Engineered by incoming Prime Minister Benjamin Netanyahu to secure his hold on power, all of the parties that have been joined to this coalition are exclusively radical and religious. There are three rightwing religious factions that ran together under the Religious Zionism Party: Religious Zionism, Jewish Power, and Noam. There are also 2 Haredi parties representing at least three sectors in Haredi society: United Torah Judaism and Shas. Netanyahu probably thinks he can control them, but they reflect his own worst instincts. All of the religious parties are committed to narrow, socially divisive sectoral interests. Religious parties have now been given unprecedented power to advance sectorial religious interests. These interests include [1] deepening the hold of the settlements in the occupied West Bank, [2] cementing the character of Haredi Jewish society as a separate and autonomous enclave, and [3] extending the hold of rightwing and orthodox Judaism into the public sphere. Apart from the Likud, which represents half of the coalition, there are no secular parties in this coalition.

The threat to liberal political governance under what is a new ethno-religious regime will be directed against the separation of powers made possible by the relative independence of the judiciary, media, education, police, and army. It concentrates power in the Knesset and Prime Minister’s office. It works to politicize the entire structure of the state by placing partisan party operatives in charge of the entire governing apparatus. The new regime puts a rightwing religious stamp on Jewish identity and a racist, political stamp on Judaism. From liberal democracy to populist theocracy, the new regime in the State of Israel institutes a new mutation.

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American Rabbis Draw A Red Line (Political Racism & Uncivil Religion in Israel)

As reported here, over 300 American rabbis have signed on to this statement calling to boycott members of the incoming government of Israel. One can argue about the statement itself; if it goes far enough in this way or that, if it should have said this or that in this way or not. Cynics will also observe that representatives of Religious Zionism and Jewish Power have no intention to visit liberal synagogues to begin with. But the statement on its own is remarkable as a clarifying document. Worth noting are three things. To date there is no sign-on from orthodox rabbis. The liberal rabbis here committ to speaking out when the representatives of these racist parties appear in other community fora. Jewish values are universalistic, namely democratic and in “the image of God.”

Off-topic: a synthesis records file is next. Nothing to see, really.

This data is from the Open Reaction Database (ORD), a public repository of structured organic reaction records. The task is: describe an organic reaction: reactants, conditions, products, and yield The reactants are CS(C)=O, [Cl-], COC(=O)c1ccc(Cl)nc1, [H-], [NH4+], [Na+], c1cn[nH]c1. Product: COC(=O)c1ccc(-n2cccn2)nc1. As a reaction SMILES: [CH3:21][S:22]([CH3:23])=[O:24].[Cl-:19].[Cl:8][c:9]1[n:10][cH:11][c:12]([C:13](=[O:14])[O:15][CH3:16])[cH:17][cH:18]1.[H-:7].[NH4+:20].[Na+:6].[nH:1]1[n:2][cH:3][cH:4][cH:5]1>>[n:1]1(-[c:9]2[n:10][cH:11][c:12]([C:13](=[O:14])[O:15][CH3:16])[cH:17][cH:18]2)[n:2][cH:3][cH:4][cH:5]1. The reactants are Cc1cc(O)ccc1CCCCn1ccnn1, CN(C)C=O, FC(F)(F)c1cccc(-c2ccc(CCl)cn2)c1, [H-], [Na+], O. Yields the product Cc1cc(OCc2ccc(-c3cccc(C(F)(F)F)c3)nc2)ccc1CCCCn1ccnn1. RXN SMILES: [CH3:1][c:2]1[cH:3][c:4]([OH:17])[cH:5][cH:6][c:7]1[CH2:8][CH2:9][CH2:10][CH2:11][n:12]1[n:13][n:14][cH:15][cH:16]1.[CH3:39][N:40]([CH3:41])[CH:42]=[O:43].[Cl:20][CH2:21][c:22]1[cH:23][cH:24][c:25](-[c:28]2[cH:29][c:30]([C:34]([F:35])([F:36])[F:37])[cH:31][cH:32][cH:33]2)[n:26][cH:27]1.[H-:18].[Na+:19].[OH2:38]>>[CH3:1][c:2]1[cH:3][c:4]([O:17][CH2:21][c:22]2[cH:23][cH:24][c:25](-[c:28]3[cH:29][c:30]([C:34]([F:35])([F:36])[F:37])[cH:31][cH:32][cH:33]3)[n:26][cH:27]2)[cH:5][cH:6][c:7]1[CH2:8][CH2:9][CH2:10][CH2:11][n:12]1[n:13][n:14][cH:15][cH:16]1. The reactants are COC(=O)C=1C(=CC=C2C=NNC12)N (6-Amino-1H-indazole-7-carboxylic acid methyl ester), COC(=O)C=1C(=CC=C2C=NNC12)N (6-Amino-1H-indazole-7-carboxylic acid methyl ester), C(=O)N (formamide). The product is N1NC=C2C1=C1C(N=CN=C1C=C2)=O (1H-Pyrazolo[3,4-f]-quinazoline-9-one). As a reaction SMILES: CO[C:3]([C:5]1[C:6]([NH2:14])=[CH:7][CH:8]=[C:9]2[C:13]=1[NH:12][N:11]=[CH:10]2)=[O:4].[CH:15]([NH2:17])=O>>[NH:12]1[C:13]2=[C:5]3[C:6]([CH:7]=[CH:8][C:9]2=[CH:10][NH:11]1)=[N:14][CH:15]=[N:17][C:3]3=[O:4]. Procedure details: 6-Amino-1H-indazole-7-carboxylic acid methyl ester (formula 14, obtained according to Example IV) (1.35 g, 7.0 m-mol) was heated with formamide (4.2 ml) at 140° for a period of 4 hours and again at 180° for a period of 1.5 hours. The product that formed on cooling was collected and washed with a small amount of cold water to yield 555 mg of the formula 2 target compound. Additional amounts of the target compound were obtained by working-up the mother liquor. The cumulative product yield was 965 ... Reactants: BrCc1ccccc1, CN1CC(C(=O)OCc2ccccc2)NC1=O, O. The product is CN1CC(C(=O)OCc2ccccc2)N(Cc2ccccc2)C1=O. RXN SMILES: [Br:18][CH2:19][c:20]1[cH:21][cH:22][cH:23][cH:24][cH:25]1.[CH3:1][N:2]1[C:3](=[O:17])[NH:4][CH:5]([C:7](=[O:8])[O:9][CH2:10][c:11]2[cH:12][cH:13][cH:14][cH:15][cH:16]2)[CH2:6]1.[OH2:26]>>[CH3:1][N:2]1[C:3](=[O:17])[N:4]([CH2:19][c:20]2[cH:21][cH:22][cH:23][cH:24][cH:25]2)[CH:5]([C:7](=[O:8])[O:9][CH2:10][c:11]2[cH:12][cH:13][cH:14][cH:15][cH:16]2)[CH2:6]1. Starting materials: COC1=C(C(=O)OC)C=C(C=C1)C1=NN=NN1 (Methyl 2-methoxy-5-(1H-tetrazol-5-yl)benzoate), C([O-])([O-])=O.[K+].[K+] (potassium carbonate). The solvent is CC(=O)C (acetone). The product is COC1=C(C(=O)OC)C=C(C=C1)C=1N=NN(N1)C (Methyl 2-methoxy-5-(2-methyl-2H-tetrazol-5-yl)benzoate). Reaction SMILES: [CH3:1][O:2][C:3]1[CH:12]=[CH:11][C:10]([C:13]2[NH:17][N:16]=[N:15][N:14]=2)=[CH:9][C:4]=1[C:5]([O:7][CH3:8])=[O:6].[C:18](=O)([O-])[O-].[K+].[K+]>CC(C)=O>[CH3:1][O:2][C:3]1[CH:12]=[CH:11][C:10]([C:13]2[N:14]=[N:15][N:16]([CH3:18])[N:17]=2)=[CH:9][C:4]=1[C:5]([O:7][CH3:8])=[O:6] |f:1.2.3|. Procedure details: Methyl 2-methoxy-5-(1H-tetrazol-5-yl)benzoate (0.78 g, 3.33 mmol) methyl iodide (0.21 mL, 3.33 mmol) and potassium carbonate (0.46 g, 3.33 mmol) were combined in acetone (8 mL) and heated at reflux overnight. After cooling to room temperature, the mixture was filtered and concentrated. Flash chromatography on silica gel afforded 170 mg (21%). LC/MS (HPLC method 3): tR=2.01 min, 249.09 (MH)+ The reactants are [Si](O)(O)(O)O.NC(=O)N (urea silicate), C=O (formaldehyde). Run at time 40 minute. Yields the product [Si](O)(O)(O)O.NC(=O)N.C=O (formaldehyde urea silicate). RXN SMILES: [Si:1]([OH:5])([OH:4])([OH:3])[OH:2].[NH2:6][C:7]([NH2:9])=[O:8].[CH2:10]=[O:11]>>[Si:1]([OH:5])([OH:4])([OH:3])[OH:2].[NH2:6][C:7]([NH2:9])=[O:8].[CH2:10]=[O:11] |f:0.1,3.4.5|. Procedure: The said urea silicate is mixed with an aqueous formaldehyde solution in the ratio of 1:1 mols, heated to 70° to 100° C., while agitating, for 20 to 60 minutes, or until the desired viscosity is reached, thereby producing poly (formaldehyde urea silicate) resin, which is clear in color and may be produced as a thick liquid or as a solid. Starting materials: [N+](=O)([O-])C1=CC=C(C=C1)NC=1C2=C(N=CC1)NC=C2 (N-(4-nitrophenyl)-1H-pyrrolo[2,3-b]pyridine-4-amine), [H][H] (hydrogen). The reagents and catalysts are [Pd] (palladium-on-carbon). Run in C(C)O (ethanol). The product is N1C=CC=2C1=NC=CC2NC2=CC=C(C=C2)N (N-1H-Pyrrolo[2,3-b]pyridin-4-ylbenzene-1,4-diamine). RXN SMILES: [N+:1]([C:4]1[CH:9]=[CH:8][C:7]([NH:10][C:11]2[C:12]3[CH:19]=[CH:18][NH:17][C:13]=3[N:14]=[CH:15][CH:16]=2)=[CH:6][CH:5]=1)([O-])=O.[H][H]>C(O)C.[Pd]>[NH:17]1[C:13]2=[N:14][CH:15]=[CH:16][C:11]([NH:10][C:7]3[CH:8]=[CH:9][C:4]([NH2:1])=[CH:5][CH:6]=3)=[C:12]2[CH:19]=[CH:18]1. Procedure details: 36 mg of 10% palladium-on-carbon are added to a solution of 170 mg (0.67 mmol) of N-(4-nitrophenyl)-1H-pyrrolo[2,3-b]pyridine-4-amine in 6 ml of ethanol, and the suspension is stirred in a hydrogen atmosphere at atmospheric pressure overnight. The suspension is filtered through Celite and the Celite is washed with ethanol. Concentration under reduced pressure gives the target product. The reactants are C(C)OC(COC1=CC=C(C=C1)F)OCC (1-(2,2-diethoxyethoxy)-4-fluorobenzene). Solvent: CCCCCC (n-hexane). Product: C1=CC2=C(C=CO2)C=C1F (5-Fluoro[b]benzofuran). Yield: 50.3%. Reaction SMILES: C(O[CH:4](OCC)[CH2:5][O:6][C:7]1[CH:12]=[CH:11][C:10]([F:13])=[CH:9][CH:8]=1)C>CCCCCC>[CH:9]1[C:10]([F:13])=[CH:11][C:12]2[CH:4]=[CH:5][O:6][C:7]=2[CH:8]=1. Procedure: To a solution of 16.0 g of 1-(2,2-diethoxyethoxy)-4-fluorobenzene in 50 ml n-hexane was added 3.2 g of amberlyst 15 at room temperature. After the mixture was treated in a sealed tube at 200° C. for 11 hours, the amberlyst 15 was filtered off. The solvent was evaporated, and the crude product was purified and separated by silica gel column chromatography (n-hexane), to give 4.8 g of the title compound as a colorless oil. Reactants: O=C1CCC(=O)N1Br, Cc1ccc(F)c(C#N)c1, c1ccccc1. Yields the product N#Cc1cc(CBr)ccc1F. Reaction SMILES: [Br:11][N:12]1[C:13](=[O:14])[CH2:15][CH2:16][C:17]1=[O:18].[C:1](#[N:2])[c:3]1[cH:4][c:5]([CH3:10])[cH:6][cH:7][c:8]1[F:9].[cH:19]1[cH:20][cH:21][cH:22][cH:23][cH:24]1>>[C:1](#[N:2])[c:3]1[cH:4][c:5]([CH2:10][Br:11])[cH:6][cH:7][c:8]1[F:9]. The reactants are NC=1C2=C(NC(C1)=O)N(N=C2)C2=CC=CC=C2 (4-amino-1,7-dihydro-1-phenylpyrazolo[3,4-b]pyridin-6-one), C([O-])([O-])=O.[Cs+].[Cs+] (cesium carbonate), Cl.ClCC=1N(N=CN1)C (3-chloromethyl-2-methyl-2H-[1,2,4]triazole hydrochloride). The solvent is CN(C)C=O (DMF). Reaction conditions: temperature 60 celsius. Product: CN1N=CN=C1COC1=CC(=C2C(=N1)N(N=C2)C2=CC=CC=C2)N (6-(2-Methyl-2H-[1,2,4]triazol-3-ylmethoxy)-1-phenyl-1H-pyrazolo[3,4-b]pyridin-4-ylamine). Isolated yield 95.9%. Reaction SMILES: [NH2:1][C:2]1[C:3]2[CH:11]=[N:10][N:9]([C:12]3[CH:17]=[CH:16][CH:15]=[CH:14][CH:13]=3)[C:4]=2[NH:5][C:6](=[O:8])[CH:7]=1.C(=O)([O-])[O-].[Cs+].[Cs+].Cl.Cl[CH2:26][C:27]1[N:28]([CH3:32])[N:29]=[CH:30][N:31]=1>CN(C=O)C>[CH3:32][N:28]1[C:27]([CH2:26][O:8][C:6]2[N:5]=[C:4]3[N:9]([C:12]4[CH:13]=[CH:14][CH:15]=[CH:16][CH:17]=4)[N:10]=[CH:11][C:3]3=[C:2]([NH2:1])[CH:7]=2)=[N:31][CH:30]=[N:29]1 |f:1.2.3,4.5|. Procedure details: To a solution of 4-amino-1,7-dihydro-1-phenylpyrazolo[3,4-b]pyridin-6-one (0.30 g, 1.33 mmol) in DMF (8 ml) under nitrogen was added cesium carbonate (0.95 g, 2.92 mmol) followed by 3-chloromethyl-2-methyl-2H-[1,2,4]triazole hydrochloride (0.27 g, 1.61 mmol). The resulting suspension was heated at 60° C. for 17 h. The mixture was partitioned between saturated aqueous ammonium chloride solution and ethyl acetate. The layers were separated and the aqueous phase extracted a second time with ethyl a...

In 1984 when Meir Kahane was first elected to the Knesset, an outpouring of condemnation came from almost the full breadth of US Jewish organizations. Israel’s most recent election saw the Religious Zionist Party (RZP) and the Kahanist Otzma Yehudit faction together receive a shocking 11 percent of the vote, becoming crucial partners with Likud in the formation of a new Netanyahu-led government.

Bezalel Smotrich and Itamar Ben Gvir, the leaders of the respective parties, have been arrested for incitement, trespassing and intimidation – with Ben Gvir being a former member of the now-defunct Kach group, which was designated as a terrorist organization by both Israel and the United States.

Their policy proposals are anathema to the tenets of democracy, contradicting the spirit and intent of Israel’s own Declaration of Independence. Furthermore, their implementation will cause irreparable harm to the Israel-Jewish Diaspora relationship, as they are an affront to the vast majority of American Jews and our values. These proposals include:

● changing the Law of Return–including the refusal to recognize Reform, Conservative, and Reconstructionist converts and their descendants – a policy that negates the Jewish identity of the majority of Diaspora Jewry;

● eroding LGBTQ rights and the rights of women, causing irreparable harm and disenfranchisement among these communities;

● subjecting Israeli Supreme Court decisions to the whims of the Knesset, a policy clearly intended to erode individual and minority rights;

● annexing the West Bank without giving Palestinians the right to vote, thereby further undermining Israeli democracy;

● and expelling Arab Israeli citizens who are seen as opposing the government, challenging the democratic right to freedom of speech.

We, the undersigned, who care deeply about the security and well-being of the democratic State of Israel, are signing this letter of protest, pledging to not invite any members of the RZP bloc–including but not limited to Otzma Yehudit leaders–to speak at our congregations and organizations. We will speak out against their participation in other fora across our communities. We will encourage the boards of our congregations and organizations to join us in this protest as a demonstration of our commitment to our Jewish and democratic values.

When those who tout racism and bigotry claim to speak in the name of Israel, but deny our rights, our heritage, and the rights of the most vulnerable among us, we must take action. We must speak out. We must show the world that we are a people whose founding principles require us to see every person as B’tzelem Elohim –in the image of God.